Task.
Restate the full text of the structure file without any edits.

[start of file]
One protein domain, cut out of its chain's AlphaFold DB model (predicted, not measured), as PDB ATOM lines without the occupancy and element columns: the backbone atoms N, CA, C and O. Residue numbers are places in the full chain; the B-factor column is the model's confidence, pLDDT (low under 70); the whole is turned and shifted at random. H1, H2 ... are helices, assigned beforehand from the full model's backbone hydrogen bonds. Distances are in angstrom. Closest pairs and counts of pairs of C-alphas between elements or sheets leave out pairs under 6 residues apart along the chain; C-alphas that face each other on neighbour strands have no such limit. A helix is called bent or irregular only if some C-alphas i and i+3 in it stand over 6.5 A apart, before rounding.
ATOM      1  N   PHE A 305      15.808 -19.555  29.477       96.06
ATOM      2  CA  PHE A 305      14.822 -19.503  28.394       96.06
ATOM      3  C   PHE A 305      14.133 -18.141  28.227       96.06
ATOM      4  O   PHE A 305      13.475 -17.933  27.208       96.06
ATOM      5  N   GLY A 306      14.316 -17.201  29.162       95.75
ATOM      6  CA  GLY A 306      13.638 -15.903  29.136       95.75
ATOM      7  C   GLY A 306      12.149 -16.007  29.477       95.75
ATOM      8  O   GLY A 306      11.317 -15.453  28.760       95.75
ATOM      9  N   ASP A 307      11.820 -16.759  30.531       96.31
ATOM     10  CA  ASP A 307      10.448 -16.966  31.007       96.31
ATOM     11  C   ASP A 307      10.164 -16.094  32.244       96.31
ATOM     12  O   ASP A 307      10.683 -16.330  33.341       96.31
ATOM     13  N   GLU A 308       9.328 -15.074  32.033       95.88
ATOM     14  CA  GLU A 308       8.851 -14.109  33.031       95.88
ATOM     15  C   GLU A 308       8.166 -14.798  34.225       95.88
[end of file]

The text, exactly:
One protein domain, cut out of its chain's AlphaFold DB model (predicted, not measured), as PDB ATOM lines without the occupancy and element columns: the backbone atoms N, CA, C and O. Residue numbers are places in the full chain; the B-factor column is the model's confidence, pLDDT (low under 70); the whole is turned and shifted at random. H1, H2 ... are helices, assigned beforehand from the full model's backbone hydrogen bonds. Distances are in angstrom. Closest pairs and counts of pairs of C-alphas between elements or sheets leave out pairs under 6 residues apart along the chain; C-alphas that face each other on neighbour strands have no such limit. A helix is called bent or irregular only if some C-alphas i and i+3 in it stand over 6.5 A apart, before rounding.
ATOM      1  N   PHE A 305      15.808 -19.555  29.477       96.06
ATOM      2  CA  PHE A 305      14.822 -19.503  28.394       96.06
ATOM      3  C   PHE A 305      14.133 -18.141  28.227       96.06
ATOM      4  O   PHE A 305      13.475 -17.933  27.208       96.06
ATOM      5  N   GLY A 306      14.316 -17.201  29.162       95.75
ATOM      6  CA  GLY A 306      13.638 -15.903  29.136       95.75
ATOM      7  C   GLY A 306      12.149 -16.007  29.477       95.75
ATOM      8  O   GLY A 306      11.317 -15.453  28.760       95.75
ATOM      9  N   ASP A 307      11.820 -16.759  30.531       96.31
ATOM     10  CA  ASP A 307      10.448 -16.966  31.007       96.31
ATOM     11  C   ASP A 307      10.164 -16.094  32.244       96.31
ATOM     12  O   ASP A 307      10.683 -16.330  33.341       96.31
ATOM     13  N   GLU A 308       9.328 -15.074  32.033       95.88
ATOM     14  CA  GLU A 308       8.851 -14.109  33.031       95.88
ATOM     15  C   GLU A 308       8.166 -14.798  34.225       95.88